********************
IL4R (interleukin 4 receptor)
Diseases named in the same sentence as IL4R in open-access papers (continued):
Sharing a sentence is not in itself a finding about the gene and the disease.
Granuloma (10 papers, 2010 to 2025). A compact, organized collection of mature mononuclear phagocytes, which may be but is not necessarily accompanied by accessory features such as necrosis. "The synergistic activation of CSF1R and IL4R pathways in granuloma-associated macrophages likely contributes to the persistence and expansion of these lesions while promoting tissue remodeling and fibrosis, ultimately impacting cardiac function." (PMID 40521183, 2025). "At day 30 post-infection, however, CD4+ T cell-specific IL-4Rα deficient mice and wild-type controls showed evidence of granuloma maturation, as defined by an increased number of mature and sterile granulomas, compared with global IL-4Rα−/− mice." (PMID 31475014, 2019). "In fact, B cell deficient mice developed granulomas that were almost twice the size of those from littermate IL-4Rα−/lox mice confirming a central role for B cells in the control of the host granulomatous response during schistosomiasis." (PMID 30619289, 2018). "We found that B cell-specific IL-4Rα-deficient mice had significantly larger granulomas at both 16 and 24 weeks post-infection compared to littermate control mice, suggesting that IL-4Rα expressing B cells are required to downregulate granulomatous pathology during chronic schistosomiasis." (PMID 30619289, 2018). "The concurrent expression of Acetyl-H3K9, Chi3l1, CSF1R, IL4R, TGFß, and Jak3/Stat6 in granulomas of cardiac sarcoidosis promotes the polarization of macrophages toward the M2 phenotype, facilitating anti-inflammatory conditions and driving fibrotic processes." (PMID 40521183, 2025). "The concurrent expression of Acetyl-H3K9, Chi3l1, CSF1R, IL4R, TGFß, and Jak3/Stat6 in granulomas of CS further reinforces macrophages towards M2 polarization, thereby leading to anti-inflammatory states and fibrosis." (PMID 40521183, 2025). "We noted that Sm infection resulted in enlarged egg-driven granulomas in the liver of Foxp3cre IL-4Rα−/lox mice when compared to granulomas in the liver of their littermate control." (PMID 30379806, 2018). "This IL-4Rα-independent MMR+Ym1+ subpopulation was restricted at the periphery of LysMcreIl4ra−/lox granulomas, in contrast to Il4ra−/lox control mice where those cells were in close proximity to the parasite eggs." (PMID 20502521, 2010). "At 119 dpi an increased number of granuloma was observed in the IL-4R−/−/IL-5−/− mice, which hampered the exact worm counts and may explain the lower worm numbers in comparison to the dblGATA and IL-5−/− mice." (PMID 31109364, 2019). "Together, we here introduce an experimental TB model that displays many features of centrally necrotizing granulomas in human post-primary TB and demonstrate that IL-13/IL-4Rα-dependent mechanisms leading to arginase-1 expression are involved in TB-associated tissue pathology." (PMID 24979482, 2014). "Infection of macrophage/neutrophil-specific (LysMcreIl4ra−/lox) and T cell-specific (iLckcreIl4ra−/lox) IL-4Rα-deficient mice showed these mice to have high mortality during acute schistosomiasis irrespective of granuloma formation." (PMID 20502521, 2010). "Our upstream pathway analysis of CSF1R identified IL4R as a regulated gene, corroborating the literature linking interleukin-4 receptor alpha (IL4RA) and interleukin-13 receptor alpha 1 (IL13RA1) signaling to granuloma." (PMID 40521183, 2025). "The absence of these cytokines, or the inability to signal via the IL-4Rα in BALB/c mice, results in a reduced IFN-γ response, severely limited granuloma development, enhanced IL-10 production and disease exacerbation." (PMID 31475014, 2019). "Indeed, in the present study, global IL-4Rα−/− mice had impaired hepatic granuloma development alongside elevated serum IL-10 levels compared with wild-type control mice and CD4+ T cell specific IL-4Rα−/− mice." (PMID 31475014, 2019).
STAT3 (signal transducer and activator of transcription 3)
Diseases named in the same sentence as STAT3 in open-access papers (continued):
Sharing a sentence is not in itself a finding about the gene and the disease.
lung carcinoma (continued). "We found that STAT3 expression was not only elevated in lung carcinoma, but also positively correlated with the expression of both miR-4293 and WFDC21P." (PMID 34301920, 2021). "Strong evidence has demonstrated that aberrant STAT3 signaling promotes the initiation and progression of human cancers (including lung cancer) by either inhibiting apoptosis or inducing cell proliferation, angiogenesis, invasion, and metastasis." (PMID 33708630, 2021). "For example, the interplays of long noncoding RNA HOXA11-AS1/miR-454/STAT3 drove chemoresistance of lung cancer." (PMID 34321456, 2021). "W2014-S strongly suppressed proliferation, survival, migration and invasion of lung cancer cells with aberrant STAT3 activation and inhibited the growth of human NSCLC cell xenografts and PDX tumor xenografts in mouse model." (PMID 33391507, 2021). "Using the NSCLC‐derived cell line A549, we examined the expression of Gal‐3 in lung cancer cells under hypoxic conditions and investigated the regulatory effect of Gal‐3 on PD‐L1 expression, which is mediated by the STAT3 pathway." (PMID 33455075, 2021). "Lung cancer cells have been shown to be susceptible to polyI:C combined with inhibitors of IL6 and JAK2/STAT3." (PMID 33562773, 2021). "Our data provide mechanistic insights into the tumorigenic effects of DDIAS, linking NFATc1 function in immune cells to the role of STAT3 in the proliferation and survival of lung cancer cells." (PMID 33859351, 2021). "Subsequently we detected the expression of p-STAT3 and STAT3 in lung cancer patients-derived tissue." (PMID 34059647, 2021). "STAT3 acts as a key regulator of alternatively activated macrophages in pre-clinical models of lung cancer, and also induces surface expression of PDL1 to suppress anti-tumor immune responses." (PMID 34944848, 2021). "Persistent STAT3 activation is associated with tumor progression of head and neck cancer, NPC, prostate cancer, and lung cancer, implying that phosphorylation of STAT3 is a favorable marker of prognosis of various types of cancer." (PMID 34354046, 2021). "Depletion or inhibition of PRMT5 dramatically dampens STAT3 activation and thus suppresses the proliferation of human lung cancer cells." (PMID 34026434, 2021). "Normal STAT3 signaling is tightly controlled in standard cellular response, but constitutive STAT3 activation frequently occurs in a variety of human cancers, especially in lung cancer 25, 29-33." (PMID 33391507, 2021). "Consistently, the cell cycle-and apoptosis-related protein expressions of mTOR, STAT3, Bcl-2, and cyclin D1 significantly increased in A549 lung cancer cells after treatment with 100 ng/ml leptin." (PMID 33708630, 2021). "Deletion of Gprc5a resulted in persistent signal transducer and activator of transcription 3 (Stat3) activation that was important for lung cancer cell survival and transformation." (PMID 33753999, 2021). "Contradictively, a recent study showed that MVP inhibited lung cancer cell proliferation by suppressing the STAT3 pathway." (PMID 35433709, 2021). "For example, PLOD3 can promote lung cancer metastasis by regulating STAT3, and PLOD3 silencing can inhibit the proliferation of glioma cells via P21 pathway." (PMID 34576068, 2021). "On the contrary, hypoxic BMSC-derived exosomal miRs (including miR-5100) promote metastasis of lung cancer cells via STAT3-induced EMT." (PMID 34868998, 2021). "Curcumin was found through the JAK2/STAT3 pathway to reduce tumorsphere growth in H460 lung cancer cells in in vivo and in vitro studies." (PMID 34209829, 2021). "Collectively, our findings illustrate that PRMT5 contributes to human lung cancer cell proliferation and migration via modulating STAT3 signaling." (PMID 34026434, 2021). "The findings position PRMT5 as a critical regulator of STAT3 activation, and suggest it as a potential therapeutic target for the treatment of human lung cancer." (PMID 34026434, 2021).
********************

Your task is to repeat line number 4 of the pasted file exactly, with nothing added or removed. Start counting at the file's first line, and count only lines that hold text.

Granuloma (10 papers, 2010 to 2025). A compact, organized collection of mature mononuclear phagocytes, which may be but is not necessarily accompanied by accessory features such as necrosis. "The synergistic activation of CSF1R and IL4R pathways in granuloma-associated macrophages likely contributes to the persistence and expansion of these lesions while promoting tissue remodeling and fibrosis, ultimately impacting cardiac function." (PMID 40521183, 2025). "At day 30 post-infection, however, CD4+ T cell-specific IL-4Rα deficient mice and wild-type controls showed evidence of granuloma maturation, as defined by an increased number of mature and sterile granulomas, compared with global IL-4Rα−/− mice." (PMID 31475014, 2019). "In fact, B cell deficient mice developed granulomas that were almost twice the size of those from littermate IL-4Rα−/lox mice confirming a central role for B cells in the control of the host granulomatous response during schistosomiasis." (PMID 30619289, 2018). "We found that B cell-specific IL-4Rα-deficient mice had significantly larger granulomas at both 16 and 24 weeks post-infection compared to littermate control mice, suggesting that IL-4Rα expressing B cells are required to downregulate granulomatous pathology during chronic schistosomiasis." (PMID 30619289, 2018). "The concurrent expression of Acetyl-H3K9, Chi3l1, CSF1R, IL4R, TGFß, and Jak3/Stat6 in granulomas of cardiac sarcoidosis promotes the polarization of macrophages toward the M2 phenotype, facilitating anti-inflammatory conditions and driving fibrotic processes." (PMID 40521183, 2025). "The concurrent expression of Acetyl-H3K9, Chi3l1, CSF1R, IL4R, TGFß, and Jak3/Stat6 in granulomas of CS further reinforces macrophages towards M2 polarization, thereby leading to anti-inflammatory states and fibrosis." (PMID 40521183, 2025). "We noted that Sm infection resulted in enlarged egg-driven granulomas in the liver of Foxp3cre IL-4Rα−/lox mice when compared to granulomas in the liver of their littermate control." (PMID 30379806, 2018). "This IL-4Rα-independent MMR+Ym1+ subpopulation was restricted at the periphery of LysMcreIl4ra−/lox granulomas, in contrast to Il4ra−/lox control mice where those cells were in close proximity to the parasite eggs." (PMID 20502521, 2010). "At 119 dpi an increased number of granuloma was observed in the IL-4R−/−/IL-5−/− mice, which hampered the exact worm counts and may explain the lower worm numbers in comparison to the dblGATA and IL-5−/− mice." (PMID 31109364, 2019). "Together, we here introduce an experimental TB model that displays many features of centrally necrotizing granulomas in human post-primary TB and demonstrate that IL-13/IL-4Rα-dependent mechanisms leading to arginase-1 expression are involved in TB-associated tissue pathology." (PMID 24979482, 2014). "Infection of macrophage/neutrophil-specific (LysMcreIl4ra−/lox) and T cell-specific (iLckcreIl4ra−/lox) IL-4Rα-deficient mice showed these mice to have high mortality during acute schistosomiasis irrespective of granuloma formation." (PMID 20502521, 2010). "Our upstream pathway analysis of CSF1R identified IL4R as a regulated gene, corroborating the literature linking interleukin-4 receptor alpha (IL4RA) and interleukin-13 receptor alpha 1 (IL13RA1) signaling to granuloma." (PMID 40521183, 2025). "The absence of these cytokines, or the inability to signal via the IL-4Rα in BALB/c mice, results in a reduced IFN-γ response, severely limited granuloma development, enhanced IL-10 production and disease exacerbation." (PMID 31475014, 2019). "Indeed, in the present study, global IL-4Rα−/− mice had impaired hepatic granuloma development alongside elevated serum IL-10 levels compared with wild-type control mice and CD4+ T cell specific IL-4Rα−/− mice." (PMID 31475014, 2019).